Employee documents: What to keep, what to toss

help flag in pile of papersIs the paper piling up in your office and in need of a big spring cleaning? Before managers start tossing documents in the circular file, they need to know which employee-related paperwork must be saved—and for how long.

Supervisors can get their organizations into legal trouble by disposing of documents that they shouldn’t—documents that should be saved or submitted to HR so they can be added to the employee’s official personnel file, substantiate a need for family leave, etc.

Generally speaking, managers are not responsible for maintaining personnel files. But a majority of the documents that go into those files originate from supervisors’ offices. Check with HR before pitching anything related to:

  • Hiring and termination
  • Performance
  • Promotions and demotions
  • Discipline
  • Work hours
  • Leave requests
  • Accommodation requests
  • Selection for training opportunities
  • Safety and health.

This doesn’t just include paper documents; it includes electronic ones, too.

When it’s unclear what to do with a document, ask yourself these questions:

  • Does this require action?
  • Can I identify a specific use?
  • Is it difficult to obtain again?
  • Is it recent enough to be useful?
  • Are there legal or tax implications?

If the answer to each question is “no,” ask: What is the worst possible thing that will happen if I toss this? If you can live with your answer, toss or recycle it.

How to manage your ‘desk files’

Desk files are personal files that managers keep on their employees. While they aren’t official personnel files, they typically contain information that could eventually make it into those files. Think of desk files as the place where you store that note you scribbled about an employee’s performance that you wanted to make sure to include in his formal review, or that list of dates employees were absent.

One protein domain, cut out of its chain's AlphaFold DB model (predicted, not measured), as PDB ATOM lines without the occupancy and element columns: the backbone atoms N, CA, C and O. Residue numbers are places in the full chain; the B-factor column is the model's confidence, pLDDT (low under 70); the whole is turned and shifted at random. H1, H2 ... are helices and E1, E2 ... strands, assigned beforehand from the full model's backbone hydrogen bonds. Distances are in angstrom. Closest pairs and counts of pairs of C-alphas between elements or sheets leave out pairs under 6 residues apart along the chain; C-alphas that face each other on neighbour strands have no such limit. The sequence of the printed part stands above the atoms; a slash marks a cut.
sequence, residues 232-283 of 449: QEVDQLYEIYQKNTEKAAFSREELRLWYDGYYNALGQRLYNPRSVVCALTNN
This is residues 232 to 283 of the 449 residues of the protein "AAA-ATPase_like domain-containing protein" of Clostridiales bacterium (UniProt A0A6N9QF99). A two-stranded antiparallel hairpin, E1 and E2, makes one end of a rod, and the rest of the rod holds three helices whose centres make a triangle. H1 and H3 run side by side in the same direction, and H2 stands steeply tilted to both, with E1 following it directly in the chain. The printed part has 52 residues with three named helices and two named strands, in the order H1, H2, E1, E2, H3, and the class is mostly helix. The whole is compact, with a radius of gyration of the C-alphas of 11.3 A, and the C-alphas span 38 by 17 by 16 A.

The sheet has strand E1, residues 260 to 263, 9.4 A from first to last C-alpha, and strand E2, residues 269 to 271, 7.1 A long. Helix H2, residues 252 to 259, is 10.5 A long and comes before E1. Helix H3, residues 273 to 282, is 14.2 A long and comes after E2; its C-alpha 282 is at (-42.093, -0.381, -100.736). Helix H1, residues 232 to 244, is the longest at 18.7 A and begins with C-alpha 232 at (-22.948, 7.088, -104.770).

Desk files should be temporary. To ensure that they are, follow these three steps.

  1. Date them to ensure the info is added to official documents in a timely manner.
  2. Incorporate them into formal performance reviews, formal disciplinary warnings, etc.
  3. Dispose of them after including the information in a formal document. If the information is personal in nature, shred before disposing.

How long should I hang on to this? Your guide to record retention

An effective document management system depends on knowing not only what to get rid of, but also when it’s permissible to get rid of the document.

Besides the fact that records take up space and administrative effort, the more you keep, the more likely it is that sensitive information could fall into the wrong hands.

But trashing records too soon could land you in legal hot water. Federal or state statutes typically dictate retention requirements.

Important: While you might not be tasked with personally retaining all of the documents listed below, it’s good to know the required retention periods of those documents you may need to handle:

  • Accommodation requests: one year after record is made.
  • Applications for employment: one year from date of submission.
  • Basic employee information: four years after record is made.
  • Basic payroll information: three years after record is made.
  • Dates Family and Medical Leave Act (FMLA) leave is taken: three years from end of leave.
  • Demotion records: one year from date of action.
  • Form I-9: three years from hire date or one year after termination, whichever is later.
  • Job advertisements: one year after record is made.
  • Job descriptions: two years after record is made.
  • Job evaluations: two years after record is made.
  • Layoff, reduction-in-force, recall records: one year from time of request.
  • Merit, incentive records: two years from the date record is made.
  • OSHA safety forms 300, 300A, 301: five years following the end of calendar year records cover.
  • Pre-employment tests: one year from date of test.
  • Promotion records: one year from date of action.
  • Records relating to discrimination charges: until final disposition of charges.
  • References: one year after record is made.
  • Résumés: one year after submission.
  • Termination records: one year after termination.
  • Time cards/sheets: two years after record is made.
  • Transfer records: one year from date of action.